State funds repairs for Buffalo's historic fireboat
Some much needed repairs are on the way for the Buffalo Fire Department's Edward M. Cotter. At 118-years-old - it's the oldest active fireboat in the world and it's listed on the National Register of Historic Places.
The Cotter serves as an active fire engine on the waterfront and it's the area's primary icebreaker. Fireboat Captain John Sixt says it's been quite some time since the boat has been in dry dock.
"We're in desperate need of some hull repairs. A little inspection to make sure that she's still viable. Rivet work to repair some leaks. And we also have two props, a shaft and a rudder that need to be repaired. It's equipment from 1953 - so you can imagine what kind of condition it's in," Sixt said.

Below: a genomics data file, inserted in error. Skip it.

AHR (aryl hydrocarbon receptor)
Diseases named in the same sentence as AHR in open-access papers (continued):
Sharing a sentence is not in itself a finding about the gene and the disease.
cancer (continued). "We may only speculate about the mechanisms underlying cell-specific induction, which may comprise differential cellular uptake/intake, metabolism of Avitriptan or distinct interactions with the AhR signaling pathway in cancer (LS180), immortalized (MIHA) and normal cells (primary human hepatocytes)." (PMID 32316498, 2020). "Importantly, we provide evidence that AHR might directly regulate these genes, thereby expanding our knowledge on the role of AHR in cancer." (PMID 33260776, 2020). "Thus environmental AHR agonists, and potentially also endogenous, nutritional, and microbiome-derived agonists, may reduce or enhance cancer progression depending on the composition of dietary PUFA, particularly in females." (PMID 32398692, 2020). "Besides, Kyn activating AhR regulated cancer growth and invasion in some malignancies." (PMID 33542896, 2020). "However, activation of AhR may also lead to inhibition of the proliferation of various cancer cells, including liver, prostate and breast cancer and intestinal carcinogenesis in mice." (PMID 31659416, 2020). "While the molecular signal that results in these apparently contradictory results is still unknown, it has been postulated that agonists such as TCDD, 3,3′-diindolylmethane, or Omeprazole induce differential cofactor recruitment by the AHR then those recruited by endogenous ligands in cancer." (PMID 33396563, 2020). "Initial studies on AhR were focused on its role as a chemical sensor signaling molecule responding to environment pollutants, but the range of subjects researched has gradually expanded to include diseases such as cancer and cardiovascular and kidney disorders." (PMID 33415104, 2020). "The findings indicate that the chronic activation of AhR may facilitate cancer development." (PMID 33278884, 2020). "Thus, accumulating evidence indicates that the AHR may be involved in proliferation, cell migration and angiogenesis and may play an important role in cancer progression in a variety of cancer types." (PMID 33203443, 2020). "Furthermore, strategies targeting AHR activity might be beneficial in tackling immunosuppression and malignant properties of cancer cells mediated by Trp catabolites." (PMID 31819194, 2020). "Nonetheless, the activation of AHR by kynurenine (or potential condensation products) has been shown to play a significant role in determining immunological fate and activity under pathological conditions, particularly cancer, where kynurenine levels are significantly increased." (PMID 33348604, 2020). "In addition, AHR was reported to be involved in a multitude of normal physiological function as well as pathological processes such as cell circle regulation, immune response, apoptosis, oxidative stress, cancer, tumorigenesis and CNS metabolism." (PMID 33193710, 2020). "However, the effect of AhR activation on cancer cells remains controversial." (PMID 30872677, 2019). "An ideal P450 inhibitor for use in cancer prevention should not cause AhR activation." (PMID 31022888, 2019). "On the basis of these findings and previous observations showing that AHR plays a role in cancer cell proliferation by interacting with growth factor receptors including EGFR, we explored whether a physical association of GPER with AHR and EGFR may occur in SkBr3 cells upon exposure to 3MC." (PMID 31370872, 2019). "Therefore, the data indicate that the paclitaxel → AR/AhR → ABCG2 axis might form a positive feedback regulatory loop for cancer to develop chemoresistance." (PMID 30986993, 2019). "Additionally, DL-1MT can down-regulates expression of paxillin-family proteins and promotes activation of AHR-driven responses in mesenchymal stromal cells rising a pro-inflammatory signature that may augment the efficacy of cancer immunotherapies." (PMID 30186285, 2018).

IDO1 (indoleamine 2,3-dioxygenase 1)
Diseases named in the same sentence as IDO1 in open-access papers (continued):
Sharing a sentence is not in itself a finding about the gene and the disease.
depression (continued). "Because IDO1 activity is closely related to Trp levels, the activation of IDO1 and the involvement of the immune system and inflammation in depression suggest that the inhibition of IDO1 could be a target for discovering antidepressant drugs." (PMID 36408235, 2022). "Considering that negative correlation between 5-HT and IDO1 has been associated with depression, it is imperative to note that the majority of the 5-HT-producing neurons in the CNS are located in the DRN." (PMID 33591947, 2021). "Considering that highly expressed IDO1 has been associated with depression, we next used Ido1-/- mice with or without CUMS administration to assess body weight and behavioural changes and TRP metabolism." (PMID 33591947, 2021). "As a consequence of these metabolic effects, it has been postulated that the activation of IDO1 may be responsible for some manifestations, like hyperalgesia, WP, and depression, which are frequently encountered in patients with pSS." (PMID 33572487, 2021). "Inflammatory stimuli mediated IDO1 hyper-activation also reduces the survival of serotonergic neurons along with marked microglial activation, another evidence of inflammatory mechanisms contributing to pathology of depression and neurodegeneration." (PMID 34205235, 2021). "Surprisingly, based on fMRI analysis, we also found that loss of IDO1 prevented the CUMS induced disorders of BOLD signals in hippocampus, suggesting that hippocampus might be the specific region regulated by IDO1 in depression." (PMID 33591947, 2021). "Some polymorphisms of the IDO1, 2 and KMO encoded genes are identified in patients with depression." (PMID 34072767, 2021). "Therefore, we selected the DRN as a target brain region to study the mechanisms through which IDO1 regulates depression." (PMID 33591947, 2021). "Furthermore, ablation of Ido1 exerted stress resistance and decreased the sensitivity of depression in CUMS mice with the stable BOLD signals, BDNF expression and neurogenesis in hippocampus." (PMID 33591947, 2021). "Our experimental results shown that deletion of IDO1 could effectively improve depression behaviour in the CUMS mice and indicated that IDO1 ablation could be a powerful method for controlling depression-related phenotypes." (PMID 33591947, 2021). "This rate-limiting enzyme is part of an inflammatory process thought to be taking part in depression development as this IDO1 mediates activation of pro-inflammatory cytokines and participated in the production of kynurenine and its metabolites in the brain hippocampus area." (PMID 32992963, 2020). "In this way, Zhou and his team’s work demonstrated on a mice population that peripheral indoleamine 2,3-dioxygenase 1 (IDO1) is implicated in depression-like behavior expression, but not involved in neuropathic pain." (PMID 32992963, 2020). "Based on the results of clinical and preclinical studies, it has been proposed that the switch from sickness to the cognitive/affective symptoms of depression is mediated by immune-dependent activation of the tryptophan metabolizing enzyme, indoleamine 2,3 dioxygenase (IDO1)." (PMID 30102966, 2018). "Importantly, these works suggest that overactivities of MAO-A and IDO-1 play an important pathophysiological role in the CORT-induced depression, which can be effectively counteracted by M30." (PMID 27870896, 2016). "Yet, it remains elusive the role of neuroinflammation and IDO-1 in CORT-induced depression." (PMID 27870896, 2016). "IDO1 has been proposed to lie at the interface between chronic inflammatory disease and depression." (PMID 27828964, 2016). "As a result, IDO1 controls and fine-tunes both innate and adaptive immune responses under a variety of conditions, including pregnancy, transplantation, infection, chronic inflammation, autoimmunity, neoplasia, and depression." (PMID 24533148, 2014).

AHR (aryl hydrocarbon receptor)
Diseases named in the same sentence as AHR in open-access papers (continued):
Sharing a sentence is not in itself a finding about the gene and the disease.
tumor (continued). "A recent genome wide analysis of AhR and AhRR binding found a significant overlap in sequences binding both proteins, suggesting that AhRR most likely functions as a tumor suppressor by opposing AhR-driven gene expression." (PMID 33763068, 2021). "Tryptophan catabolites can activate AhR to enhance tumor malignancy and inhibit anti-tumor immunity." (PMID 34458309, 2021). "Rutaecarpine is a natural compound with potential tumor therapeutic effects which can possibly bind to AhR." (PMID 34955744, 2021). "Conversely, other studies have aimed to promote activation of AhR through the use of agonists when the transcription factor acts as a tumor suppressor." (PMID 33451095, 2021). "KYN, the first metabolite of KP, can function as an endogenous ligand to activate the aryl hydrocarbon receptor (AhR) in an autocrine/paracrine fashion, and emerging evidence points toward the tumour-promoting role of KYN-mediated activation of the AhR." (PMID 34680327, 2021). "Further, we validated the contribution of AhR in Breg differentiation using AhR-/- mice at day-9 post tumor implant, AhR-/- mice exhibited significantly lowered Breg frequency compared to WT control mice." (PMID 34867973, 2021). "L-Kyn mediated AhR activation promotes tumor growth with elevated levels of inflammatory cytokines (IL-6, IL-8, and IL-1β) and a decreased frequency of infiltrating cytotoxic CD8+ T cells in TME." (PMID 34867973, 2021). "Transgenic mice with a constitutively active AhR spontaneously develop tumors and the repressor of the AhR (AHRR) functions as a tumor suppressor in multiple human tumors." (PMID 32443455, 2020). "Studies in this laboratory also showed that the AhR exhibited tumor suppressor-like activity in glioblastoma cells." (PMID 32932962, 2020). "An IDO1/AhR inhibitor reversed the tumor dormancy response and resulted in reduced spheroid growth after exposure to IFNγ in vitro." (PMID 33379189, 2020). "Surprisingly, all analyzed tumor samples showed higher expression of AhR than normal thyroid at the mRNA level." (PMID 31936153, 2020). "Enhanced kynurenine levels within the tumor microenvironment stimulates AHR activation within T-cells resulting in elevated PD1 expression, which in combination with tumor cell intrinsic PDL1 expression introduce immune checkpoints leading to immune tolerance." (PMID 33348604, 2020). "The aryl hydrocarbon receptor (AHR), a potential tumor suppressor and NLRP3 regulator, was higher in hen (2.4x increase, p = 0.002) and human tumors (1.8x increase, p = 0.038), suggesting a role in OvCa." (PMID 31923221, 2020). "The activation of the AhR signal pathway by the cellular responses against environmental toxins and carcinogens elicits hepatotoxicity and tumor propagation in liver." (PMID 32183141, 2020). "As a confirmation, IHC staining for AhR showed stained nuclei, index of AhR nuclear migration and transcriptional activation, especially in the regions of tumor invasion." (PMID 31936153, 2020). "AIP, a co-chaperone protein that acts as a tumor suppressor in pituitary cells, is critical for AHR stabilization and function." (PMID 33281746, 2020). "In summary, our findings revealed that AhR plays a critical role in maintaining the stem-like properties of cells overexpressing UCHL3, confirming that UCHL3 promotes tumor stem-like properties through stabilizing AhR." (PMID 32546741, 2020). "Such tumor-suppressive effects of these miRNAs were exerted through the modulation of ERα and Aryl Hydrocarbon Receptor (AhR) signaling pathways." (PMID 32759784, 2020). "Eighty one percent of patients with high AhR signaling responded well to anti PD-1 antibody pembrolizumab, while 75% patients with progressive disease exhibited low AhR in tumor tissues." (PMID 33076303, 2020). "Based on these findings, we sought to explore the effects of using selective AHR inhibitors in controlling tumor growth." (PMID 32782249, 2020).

Preservation Buffalo Niagara Executive Director Jessie Fisher points out that the Cotter is the oldest operating fireboat on the Great Lakes.
"Generations of Buffalonians have benefitted from the hard work of the Cotter and from the brave firefighters who have operated it. And making these repairs mean that future generations of Buffalonians will not only benefit from the work that this boat does on our working waterfront but will also be connected to our past, and will understand the importance of the water, and the importance our maritime heritage, to the city of Buffalo and to our future," Fisher said.
Sixt says the work is expected to take about a month and will be done in the spring after the ice breaking season. Assemblyman Sean Ryan announced a $500,000 state grant, on Monday, to pay for the repairs.